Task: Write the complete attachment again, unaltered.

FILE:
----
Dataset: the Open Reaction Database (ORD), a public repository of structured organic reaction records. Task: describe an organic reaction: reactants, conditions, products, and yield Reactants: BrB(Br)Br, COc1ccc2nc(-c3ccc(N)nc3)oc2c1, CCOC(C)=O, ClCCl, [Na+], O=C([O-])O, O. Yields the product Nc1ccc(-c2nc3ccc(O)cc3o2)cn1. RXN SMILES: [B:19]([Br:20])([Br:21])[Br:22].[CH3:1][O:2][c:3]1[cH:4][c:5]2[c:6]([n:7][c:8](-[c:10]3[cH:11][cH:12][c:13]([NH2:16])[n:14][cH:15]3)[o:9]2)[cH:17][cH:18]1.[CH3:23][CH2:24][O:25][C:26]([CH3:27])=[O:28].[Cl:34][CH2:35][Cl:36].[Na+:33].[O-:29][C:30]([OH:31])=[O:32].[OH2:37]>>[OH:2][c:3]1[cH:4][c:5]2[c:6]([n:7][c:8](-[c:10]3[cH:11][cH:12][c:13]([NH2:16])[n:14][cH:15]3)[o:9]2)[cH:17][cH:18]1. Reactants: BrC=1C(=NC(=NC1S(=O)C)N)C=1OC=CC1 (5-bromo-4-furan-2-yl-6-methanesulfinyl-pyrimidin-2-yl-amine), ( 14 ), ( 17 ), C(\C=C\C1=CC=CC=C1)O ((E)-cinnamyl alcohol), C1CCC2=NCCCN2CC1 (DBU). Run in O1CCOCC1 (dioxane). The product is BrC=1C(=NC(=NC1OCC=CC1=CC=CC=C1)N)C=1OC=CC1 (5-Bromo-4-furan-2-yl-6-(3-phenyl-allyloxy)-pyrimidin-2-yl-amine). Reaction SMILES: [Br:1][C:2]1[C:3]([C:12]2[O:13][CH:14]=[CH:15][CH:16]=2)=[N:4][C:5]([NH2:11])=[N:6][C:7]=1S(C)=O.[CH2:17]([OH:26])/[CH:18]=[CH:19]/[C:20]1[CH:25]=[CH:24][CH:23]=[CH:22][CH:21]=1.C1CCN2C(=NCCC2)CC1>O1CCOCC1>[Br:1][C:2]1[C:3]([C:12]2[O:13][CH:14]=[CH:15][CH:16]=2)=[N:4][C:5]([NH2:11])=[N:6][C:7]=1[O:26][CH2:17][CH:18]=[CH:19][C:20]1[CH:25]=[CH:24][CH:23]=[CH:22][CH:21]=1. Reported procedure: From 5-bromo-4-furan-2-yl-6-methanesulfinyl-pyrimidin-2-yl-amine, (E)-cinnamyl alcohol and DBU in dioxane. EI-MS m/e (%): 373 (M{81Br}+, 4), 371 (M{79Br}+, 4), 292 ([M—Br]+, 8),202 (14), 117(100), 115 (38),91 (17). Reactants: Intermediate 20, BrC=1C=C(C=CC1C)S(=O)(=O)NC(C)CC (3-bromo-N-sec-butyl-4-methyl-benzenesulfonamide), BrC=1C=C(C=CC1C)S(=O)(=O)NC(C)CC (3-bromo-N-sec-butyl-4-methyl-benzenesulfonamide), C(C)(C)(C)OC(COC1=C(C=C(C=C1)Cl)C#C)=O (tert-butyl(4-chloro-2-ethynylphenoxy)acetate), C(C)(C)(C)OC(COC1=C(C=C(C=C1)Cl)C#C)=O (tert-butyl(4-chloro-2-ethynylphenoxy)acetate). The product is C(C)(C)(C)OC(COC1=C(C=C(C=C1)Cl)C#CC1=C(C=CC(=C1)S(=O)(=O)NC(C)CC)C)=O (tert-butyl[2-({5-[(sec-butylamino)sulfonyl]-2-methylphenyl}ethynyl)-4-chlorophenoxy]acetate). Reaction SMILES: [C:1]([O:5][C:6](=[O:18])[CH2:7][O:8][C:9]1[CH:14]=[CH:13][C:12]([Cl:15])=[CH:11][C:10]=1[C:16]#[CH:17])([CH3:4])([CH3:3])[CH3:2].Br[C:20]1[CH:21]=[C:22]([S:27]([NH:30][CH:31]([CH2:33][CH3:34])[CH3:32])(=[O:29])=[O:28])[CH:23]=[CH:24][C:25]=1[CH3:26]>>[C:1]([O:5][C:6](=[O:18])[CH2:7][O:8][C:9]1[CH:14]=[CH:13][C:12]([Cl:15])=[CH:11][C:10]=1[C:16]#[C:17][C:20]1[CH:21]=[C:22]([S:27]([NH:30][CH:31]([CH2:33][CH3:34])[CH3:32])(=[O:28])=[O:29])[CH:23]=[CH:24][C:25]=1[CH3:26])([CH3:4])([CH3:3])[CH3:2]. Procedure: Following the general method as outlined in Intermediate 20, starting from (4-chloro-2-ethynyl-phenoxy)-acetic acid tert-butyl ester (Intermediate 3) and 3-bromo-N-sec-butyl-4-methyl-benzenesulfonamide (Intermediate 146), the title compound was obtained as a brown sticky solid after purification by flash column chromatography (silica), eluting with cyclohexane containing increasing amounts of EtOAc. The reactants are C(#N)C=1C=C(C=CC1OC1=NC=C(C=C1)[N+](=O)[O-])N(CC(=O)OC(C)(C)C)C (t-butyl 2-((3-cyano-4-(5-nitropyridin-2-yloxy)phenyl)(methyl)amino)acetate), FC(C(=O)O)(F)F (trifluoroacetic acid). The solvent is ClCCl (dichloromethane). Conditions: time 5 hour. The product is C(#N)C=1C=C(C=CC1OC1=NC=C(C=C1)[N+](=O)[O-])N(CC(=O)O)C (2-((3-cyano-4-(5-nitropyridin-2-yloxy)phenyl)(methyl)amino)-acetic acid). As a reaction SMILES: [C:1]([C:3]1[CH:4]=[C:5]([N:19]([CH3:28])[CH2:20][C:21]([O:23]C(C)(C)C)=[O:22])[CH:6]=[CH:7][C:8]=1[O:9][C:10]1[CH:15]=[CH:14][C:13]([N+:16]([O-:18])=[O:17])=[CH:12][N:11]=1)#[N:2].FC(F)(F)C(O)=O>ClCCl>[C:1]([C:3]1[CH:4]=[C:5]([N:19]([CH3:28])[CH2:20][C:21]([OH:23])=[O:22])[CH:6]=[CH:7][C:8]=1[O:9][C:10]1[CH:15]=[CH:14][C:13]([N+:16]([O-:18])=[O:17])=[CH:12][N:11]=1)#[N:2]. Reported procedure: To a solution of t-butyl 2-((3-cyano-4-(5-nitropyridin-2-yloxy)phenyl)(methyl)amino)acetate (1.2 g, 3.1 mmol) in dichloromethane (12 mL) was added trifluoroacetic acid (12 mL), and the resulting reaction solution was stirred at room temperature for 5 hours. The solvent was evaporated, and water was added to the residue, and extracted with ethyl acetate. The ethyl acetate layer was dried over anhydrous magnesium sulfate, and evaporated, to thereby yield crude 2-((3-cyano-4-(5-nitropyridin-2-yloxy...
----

Dataset: the Open Reaction Database (ORD), a public repository of structured organic reaction records. Task: describe an organic reaction: reactants, conditions, products, and yield Reactants: BrB(Br)Br, COc1ccc2nc(-c3ccc(N)nc3)oc2c1, CCOC(C)=O, ClCCl, [Na+], O=C([O-])O, O. Yields the product Nc1ccc(-c2nc3ccc(O)cc3o2)cn1. RXN SMILES: [B:19]([Br:20])([Br:21])[Br:22].[CH3:1][O:2][c:3]1[cH:4][c:5]2[c:6]([n:7][c:8](-[c:10]3[cH:11][cH:12][c:13]([NH2:16])[n:14][cH:15]3)[o:9]2)[cH:17][cH:18]1.[CH3:23][CH2:24][O:25][C:26]([CH3:27])=[O:28].[Cl:34][CH2:35][Cl:36].[Na+:33].[O-:29][C:30]([OH:31])=[O:32].[OH2:37]>>[OH:2][c:3]1[cH:4][c:5]2[c:6]([n:7][c:8](-[c:10]3[cH:11][cH:12][c:13]([NH2:16])[n:14][cH:15]3)[o:9]2)[cH:17][cH:18]1. Reactants: BrC=1C(=NC(=NC1S(=O)C)N)C=1OC=CC1 (5-bromo-4-furan-2-yl-6-methanesulfinyl-pyrimidin-2-yl-amine), ( 14 ), ( 17 ), C(\C=C\C1=CC=CC=C1)O ((E)-cinnamyl alcohol), C1CCC2=NCCCN2CC1 (DBU). Run in O1CCOCC1 (dioxane). The product is BrC=1C(=NC(=NC1OCC=CC1=CC=CC=C1)N)C=1OC=CC1 (5-Bromo-4-furan-2-yl-6-(3-phenyl-allyloxy)-pyrimidin-2-yl-amine). Reaction SMILES: [Br:1][C:2]1[C:3]([C:12]2[O:13][CH:14]=[CH:15][CH:16]=2)=[N:4][C:5]([NH2:11])=[N:6][C:7]=1S(C)=O.[CH2:17]([OH:26])/[CH:18]=[CH:19]/[C:20]1[CH:25]=[CH:24][CH:23]=[CH:22][CH:21]=1.C1CCN2C(=NCCC2)CC1>O1CCOCC1>[Br:1][C:2]1[C:3]([C:12]2[O:13][CH:14]=[CH:15][CH:16]=2)=[N:4][C:5]([NH2:11])=[N:6][C:7]=1[O:26][CH2:17][CH:18]=[CH:19][C:20]1[CH:25]=[CH:24][CH:23]=[CH:22][CH:21]=1. Reported procedure: From 5-bromo-4-furan-2-yl-6-methanesulfinyl-pyrimidin-2-yl-amine, (E)-cinnamyl alcohol and DBU in dioxane. EI-MS m/e (%): 373 (M{81Br}+, 4), 371 (M{79Br}+, 4), 292 ([M—Br]+, 8),202 (14), 117(100), 115 (38),91 (17). Reactants: Intermediate 20, BrC=1C=C(C=CC1C)S(=O)(=O)NC(C)CC (3-bromo-N-sec-butyl-4-methyl-benzenesulfonamide), BrC=1C=C(C=CC1C)S(=O)(=O)NC(C)CC (3-bromo-N-sec-butyl-4-methyl-benzenesulfonamide), C(C)(C)(C)OC(COC1=C(C=C(C=C1)Cl)C#C)=O (tert-butyl(4-chloro-2-ethynylphenoxy)acetate), C(C)(C)(C)OC(COC1=C(C=C(C=C1)Cl)C#C)=O (tert-butyl(4-chloro-2-ethynylphenoxy)acetate). The product is C(C)(C)(C)OC(COC1=C(C=C(C=C1)Cl)C#CC1=C(C=CC(=C1)S(=O)(=O)NC(C)CC)C)=O (tert-butyl[2-({5-[(sec-butylamino)sulfonyl]-2-methylphenyl}ethynyl)-4-chlorophenoxy]acetate). Reaction SMILES: [C:1]([O:5][C:6](=[O:18])[CH2:7][O:8][C:9]1[CH:14]=[CH:13][C:12]([Cl:15])=[CH:11][C:10]=1[C:16]#[CH:17])([CH3:4])([CH3:3])[CH3:2].Br[C:20]1[CH:21]=[C:22]([S:27]([NH:30][CH:31]([CH2:33][CH3:34])[CH3:32])(=[O:29])=[O:28])[CH:23]=[CH:24][C:25]=1[CH3:26]>>[C:1]([O:5][C:6](=[O:18])[CH2:7][O:8][C:9]1[CH:14]=[CH:13][C:12]([Cl:15])=[CH:11][C:10]=1[C:16]#[C:17][C:20]1[CH:21]=[C:22]([S:27]([NH:30][CH:31]([CH2:33][CH3:34])[CH3:32])(=[O:28])=[O:29])[CH:23]=[CH:24][C:25]=1[CH3:26])([CH3:4])([CH3:3])[CH3:2]. Procedure: Following the general method as outlined in Intermediate 20, starting from (4-chloro-2-ethynyl-phenoxy)-acetic acid tert-butyl ester (Intermediate 3) and 3-bromo-N-sec-butyl-4-methyl-benzenesulfonamide (Intermediate 146), the title compound was obtained as a brown sticky solid after purification by flash column chromatography (silica), eluting with cyclohexane containing increasing amounts of EtOAc. The reactants are C(#N)C=1C=C(C=CC1OC1=NC=C(C=C1)[N+](=O)[O-])N(CC(=O)OC(C)(C)C)C (t-butyl 2-((3-cyano-4-(5-nitropyridin-2-yloxy)phenyl)(methyl)amino)acetate), FC(C(=O)O)(F)F (trifluoroacetic acid). The solvent is ClCCl (dichloromethane). Conditions: time 5 hour. The product is C(#N)C=1C=C(C=CC1OC1=NC=C(C=C1)[N+](=O)[O-])N(CC(=O)O)C (2-((3-cyano-4-(5-nitropyridin-2-yloxy)phenyl)(methyl)amino)-acetic acid). As a reaction SMILES: [C:1]([C:3]1[CH:4]=[C:5]([N:19]([CH3:28])[CH2:20][C:21]([O:23]C(C)(C)C)=[O:22])[CH:6]=[CH:7][C:8]=1[O:9][C:10]1[CH:15]=[CH:14][C:13]([N+:16]([O-:18])=[O:17])=[CH:12][N:11]=1)#[N:2].FC(F)(F)C(O)=O>ClCCl>[C:1]([C:3]1[CH:4]=[C:5]([N:19]([CH3:28])[CH2:20][C:21]([OH:23])=[O:22])[CH:6]=[CH:7][C:8]=1[O:9][C:10]1[CH:15]=[CH:14][C:13]([N+:16]([O-:18])=[O:17])=[CH:12][N:11]=1)#[N:2]. Reported procedure: To a solution of t-butyl 2-((3-cyano-4-(5-nitropyridin-2-yloxy)phenyl)(methyl)amino)acetate (1.2 g, 3.1 mmol) in dichloromethane (12 mL) was added trifluoroacetic acid (12 mL), and the resulting reaction solution was stirred at room temperature for 5 hours. The solvent was evaporated, and water was added to the residue, and extracted with ethyl acetate. The ethyl acetate layer was dried over anhydrous magnesium sulfate, and evaporated, to thereby yield crude 2-((3-cyano-4-(5-nitropyridin-2-yloxy...